An Inside Peek at Pauline’s amazing “Hale Lehuanani” Tiny House

Years ago, Pauline Sugarman came to see the Tiny Project house when I was living in Sebastopol, CA. Since then we’ve stayed in touch and I’ve visited her house a couple times while under construction, offering any advise I could along her design/build journey.

Pauline has been very private about her process until now, but the time has now come when her house is near complete and she’s ready to share it with the world. She doesn’t have her own blog or website, so I’ve asked her if I can share her photos and story myself. She’s named her house Hale Lehuanani, which in Hawaiian means “House of the Beautiful ōhiʻa Flower”. It’s a stunningly beautiful house with lots of light, bright white walls accented by gorgeous rich wood, lots of high-end materials — all with a clean, contemporary design. And she did most all the work herself! I could not be more proud of her and I think her story and her house are truly inspirational.

© Pauline Sugarman – Interior Kitchen View

Below is a brief interview with Pauline about her experience designing and building her tiny house on wheels, along with many photos of the completed house and the construction process. A full photo gallery can be found at the bottom. Please enjoy!

What inspired you to build a tiny house on wheels?

I was living in Marin County just north of San Francisco. And the rents just kept going up and I was getting pushed farther away from where I worked and wanted to live. The commute was brutal. I woke up one night and realized that a tiny house on wheels would be a great solution.  And once I decided that I became obsessed.

© Pauline Sugarman – exterior view with deck

What steps did you follow to build your tiny house?

I had always wanted to design buildings. And learn to build. So I knew I wanted to do all phases.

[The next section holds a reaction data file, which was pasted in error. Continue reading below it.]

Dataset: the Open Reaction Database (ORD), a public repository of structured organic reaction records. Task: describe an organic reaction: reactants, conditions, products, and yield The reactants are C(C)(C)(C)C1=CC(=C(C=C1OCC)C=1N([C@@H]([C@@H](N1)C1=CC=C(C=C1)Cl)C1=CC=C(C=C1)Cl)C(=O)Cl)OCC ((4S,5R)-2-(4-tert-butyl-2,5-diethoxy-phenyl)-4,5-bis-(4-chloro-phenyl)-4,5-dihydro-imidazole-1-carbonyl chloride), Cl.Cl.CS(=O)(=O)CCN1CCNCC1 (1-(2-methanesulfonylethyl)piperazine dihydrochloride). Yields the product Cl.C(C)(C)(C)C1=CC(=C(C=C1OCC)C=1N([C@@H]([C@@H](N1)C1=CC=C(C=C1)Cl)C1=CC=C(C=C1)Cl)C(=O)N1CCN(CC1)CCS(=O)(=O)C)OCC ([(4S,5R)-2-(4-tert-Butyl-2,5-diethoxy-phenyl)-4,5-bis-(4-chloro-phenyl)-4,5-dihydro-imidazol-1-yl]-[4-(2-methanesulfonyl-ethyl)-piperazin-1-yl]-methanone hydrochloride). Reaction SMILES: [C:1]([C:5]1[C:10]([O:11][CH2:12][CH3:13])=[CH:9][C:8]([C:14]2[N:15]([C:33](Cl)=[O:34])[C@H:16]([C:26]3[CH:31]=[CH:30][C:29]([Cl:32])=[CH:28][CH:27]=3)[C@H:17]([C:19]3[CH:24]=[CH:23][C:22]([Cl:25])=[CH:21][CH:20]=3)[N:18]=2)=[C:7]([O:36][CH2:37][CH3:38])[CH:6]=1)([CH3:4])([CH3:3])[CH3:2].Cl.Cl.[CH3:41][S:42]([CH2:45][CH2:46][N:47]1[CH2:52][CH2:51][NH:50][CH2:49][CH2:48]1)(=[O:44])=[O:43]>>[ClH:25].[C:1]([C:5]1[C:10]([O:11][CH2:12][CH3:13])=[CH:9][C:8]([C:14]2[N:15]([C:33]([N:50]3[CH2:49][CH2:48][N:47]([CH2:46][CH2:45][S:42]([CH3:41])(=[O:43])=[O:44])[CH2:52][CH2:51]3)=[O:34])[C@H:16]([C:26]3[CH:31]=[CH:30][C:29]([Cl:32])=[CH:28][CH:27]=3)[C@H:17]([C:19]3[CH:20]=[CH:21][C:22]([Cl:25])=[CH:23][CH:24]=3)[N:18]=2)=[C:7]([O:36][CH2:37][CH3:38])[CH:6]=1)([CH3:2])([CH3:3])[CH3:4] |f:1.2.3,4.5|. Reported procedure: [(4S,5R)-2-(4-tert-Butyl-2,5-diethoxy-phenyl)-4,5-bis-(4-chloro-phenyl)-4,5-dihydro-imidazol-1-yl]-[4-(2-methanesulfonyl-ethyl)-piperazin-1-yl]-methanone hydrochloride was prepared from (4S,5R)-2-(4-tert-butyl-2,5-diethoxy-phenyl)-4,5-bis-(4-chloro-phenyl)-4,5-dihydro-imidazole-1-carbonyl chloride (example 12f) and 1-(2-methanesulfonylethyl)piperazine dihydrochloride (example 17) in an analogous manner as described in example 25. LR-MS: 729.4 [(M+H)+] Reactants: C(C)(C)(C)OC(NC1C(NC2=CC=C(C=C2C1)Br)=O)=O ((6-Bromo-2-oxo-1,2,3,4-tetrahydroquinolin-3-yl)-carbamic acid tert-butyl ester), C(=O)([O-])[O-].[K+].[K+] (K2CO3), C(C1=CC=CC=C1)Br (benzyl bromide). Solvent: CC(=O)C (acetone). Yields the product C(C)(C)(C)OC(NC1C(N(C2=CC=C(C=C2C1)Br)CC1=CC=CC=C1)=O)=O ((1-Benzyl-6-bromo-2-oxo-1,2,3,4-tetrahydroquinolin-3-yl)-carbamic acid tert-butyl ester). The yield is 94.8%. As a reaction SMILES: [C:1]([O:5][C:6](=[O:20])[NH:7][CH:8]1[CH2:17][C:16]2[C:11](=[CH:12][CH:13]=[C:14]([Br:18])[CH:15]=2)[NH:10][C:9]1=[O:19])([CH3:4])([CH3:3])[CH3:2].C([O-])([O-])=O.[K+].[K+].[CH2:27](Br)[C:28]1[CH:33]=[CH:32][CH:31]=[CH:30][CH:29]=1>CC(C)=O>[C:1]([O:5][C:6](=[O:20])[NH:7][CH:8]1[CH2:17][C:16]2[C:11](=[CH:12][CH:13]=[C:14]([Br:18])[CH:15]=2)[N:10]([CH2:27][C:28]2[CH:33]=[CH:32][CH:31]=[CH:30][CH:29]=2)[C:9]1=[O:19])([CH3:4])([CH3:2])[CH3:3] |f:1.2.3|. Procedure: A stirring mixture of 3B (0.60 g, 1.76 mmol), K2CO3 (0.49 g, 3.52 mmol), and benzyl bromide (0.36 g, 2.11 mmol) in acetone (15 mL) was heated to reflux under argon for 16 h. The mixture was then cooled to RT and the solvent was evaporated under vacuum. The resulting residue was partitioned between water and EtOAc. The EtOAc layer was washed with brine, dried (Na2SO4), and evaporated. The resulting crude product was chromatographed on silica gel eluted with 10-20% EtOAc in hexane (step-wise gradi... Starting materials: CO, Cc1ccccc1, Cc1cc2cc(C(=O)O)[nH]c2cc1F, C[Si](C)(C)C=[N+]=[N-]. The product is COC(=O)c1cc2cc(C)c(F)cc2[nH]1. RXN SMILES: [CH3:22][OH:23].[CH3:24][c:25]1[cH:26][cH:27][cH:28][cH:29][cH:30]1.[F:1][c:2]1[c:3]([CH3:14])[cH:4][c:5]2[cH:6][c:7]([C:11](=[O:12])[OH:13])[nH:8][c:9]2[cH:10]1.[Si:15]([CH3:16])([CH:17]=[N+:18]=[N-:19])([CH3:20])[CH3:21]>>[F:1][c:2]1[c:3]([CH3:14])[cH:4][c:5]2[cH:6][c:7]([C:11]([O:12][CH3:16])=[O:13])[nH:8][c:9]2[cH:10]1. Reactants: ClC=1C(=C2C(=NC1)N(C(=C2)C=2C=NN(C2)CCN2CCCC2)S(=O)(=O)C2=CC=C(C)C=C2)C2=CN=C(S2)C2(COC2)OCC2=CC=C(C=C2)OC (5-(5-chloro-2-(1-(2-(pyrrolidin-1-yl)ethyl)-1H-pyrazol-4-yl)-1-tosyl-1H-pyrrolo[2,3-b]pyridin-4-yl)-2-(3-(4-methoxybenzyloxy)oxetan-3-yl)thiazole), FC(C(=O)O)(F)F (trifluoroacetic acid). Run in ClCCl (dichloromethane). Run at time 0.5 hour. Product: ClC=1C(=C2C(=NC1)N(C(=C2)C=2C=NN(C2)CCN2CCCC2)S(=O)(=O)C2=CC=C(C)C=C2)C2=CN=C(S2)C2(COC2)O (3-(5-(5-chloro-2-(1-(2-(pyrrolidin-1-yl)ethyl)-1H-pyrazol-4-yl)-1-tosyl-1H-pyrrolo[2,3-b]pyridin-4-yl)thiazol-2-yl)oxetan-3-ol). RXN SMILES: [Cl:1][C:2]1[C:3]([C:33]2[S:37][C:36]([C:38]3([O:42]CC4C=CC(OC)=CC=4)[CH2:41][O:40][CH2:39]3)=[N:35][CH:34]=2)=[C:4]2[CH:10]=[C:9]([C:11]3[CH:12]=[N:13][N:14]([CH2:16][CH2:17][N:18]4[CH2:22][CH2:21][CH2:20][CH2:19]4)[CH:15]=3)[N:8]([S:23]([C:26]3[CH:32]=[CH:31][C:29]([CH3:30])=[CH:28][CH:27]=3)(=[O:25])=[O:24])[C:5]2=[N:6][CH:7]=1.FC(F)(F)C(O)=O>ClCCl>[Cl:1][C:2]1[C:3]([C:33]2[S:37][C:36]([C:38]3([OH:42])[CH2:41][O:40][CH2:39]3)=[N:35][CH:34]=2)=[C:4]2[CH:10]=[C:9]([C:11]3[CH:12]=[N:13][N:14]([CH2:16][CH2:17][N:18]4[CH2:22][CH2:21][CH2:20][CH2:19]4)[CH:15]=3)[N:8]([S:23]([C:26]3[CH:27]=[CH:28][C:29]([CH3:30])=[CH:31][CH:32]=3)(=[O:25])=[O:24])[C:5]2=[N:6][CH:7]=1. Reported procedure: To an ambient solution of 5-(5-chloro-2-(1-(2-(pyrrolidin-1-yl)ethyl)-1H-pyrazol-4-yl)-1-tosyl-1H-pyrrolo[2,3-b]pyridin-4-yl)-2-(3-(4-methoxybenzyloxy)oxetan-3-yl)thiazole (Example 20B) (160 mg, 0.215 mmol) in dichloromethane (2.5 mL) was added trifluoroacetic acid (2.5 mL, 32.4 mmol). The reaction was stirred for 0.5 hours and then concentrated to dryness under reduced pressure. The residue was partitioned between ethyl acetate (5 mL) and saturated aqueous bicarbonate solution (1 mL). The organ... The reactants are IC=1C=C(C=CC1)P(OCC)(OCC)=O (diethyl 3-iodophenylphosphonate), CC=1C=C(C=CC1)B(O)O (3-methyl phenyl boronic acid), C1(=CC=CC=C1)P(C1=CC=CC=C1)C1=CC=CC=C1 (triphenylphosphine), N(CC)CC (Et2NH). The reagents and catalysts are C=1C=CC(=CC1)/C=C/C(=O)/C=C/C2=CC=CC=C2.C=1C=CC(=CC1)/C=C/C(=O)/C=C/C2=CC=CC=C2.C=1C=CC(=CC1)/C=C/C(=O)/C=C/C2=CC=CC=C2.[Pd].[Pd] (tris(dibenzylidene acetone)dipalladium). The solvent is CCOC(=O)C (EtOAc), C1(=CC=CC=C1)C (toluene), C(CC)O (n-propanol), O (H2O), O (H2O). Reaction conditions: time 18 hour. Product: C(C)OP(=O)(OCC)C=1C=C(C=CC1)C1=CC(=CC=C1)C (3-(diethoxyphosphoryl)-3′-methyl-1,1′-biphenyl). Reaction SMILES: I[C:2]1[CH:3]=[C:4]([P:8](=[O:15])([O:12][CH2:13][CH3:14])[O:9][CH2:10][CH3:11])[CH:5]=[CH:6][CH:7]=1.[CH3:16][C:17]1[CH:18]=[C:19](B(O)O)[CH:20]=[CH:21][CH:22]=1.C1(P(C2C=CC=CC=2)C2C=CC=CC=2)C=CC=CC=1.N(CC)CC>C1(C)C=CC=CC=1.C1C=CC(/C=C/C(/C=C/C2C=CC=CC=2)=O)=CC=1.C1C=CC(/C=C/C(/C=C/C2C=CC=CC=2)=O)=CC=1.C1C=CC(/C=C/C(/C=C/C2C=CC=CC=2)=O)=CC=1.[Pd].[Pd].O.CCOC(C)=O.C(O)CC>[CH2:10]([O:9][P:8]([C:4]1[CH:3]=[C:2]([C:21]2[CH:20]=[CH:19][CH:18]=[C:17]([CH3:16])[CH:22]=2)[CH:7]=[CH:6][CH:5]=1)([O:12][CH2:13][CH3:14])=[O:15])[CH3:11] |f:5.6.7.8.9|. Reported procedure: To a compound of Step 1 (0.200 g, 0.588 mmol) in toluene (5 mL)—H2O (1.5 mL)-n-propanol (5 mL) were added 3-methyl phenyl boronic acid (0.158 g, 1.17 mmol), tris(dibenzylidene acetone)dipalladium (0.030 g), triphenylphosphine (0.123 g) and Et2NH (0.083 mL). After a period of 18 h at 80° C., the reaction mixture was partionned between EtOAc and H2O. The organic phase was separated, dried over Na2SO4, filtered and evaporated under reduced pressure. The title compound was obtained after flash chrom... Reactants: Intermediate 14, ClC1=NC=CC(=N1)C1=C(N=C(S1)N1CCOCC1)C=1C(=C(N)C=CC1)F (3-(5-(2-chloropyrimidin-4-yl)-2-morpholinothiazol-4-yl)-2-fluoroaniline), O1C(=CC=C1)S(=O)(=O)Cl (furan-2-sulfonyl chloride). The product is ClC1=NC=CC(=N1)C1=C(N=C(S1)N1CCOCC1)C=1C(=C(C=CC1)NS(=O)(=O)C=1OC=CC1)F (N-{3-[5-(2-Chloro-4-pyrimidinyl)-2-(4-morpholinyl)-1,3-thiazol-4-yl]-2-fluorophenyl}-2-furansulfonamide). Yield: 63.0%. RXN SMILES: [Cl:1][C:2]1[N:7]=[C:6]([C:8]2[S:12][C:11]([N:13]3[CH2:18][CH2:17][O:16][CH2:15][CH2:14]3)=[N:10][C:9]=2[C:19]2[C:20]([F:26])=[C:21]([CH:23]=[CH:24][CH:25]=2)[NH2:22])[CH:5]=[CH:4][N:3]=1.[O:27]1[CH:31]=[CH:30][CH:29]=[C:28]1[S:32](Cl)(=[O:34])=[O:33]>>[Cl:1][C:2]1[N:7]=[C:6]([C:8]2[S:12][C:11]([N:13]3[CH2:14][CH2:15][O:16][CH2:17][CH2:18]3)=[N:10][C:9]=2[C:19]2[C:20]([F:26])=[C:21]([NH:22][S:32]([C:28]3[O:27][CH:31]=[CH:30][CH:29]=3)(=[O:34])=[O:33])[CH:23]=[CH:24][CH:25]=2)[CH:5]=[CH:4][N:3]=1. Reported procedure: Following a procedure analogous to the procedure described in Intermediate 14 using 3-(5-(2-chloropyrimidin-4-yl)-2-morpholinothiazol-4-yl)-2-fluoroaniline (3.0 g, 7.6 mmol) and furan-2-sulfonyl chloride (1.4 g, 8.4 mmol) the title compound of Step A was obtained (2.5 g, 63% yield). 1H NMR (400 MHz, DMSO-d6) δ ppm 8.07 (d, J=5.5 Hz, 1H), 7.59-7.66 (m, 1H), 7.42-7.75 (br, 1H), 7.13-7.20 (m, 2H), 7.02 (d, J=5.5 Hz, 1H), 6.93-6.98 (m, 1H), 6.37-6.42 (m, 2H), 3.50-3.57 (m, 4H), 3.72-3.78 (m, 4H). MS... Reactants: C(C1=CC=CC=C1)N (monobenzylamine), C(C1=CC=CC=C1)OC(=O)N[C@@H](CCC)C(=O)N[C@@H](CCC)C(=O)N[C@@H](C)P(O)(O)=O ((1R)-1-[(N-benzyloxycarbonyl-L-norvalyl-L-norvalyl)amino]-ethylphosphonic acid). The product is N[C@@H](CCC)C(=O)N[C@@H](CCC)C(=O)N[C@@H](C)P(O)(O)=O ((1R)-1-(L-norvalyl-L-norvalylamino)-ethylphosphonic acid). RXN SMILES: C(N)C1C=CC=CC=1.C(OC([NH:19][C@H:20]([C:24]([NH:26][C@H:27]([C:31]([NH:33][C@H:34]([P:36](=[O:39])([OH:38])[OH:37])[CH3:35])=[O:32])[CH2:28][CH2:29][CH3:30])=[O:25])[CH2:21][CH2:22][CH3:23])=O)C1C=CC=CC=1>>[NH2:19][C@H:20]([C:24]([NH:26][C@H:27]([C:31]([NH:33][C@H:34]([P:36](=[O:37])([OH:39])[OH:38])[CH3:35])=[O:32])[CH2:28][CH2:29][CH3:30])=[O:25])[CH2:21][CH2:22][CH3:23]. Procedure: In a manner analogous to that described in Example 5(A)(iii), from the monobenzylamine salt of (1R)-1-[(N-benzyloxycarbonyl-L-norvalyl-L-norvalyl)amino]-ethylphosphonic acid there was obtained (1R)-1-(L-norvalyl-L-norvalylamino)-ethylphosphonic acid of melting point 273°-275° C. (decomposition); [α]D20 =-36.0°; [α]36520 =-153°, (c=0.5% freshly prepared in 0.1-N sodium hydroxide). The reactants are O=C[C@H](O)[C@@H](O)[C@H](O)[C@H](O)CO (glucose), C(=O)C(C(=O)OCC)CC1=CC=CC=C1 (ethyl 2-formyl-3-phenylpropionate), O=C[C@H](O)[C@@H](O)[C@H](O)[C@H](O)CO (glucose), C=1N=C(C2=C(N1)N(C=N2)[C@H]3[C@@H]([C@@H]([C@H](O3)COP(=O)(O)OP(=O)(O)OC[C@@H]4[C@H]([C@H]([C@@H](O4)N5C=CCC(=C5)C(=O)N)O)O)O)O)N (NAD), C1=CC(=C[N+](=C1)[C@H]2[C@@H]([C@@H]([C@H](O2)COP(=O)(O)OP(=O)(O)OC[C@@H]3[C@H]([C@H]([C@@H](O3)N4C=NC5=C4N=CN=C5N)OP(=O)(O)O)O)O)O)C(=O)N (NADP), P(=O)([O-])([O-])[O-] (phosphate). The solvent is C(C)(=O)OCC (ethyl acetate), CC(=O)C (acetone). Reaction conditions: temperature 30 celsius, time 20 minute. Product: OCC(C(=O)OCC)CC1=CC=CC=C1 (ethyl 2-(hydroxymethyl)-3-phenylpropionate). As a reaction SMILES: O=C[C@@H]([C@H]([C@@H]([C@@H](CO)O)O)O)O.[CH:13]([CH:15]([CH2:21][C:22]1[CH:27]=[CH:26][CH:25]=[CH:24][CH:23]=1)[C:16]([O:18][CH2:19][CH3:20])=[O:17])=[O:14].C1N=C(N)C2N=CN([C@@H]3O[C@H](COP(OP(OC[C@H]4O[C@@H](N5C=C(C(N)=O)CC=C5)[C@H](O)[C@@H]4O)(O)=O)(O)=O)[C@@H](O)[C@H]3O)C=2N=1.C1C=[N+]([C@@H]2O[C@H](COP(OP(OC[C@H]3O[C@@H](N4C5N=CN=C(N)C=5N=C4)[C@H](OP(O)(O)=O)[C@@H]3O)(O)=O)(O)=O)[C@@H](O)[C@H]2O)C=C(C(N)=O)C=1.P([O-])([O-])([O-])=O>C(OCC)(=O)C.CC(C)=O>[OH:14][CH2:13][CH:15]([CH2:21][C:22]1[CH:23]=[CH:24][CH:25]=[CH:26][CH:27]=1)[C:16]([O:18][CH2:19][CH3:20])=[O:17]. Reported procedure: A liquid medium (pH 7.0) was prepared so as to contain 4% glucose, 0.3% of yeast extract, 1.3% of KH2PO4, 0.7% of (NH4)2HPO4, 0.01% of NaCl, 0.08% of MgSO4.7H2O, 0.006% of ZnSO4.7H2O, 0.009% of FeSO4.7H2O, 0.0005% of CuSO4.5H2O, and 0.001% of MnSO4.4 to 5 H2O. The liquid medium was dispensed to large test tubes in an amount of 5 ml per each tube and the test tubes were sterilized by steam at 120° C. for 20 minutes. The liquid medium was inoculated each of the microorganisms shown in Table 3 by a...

My first step was inspiration and I started by looking at YouTube videos and books of small spaces and just being honest with myself about what I needed in a home and what I liked in design. Andrew Morrison’s tiny house “hOMe” on YouTube was a great inspiration. And coming to see your tiny house (the Tiny Project tiny house) was an eye opener in terms of seeing the beauty that was possible in a tiny house.

© Pauline Sugarman – 3D model

© Pauline Sugarman – framing action shot

I gathered as many details as possible (measurements for everything) then laid out the tiny house on graph paper, then drew with chalk on the road. When I saw it in chalk in real size it really helped me visualize what was working and what I needed to change.  I then created a Google Sketchup 3d design (using tiny house SketchUp tutorials on YouTube) and lastly a foam model.

From there I found a tiny house builder to help me create the framing plans. And Gary Bute of Tiny House Systems (unfortunately no longer in business, as Gary has retired) helped me with plumbing and electrical plans.

© Pauline Sugarman – Interior view w/hammock

I also took tiny house workshops, read tiny house blogs and studied books/watched videos on building tiny houses. Tiny houses on wheels have specific building requirements to withstand winds on the road, for insulation, moisture, balance and for being connected properly to the trailer. I highly recommend Dee Williams’ “Go House Go” who did a tremendous amount of research and Andrew Morrison DVD set on building a tiny houses.

© Pauline Sugarman – Kitchen view

Did you have any building experience?

No. Absolutely none. But I was determined to learn. I kept interviewing builders until I found one (with lots of patience) who had built tiny houses that was open to working side by side and teaching me as we built.  And I hired professionals such as a finish carpenter and an electrician to help with some of the more specialized work.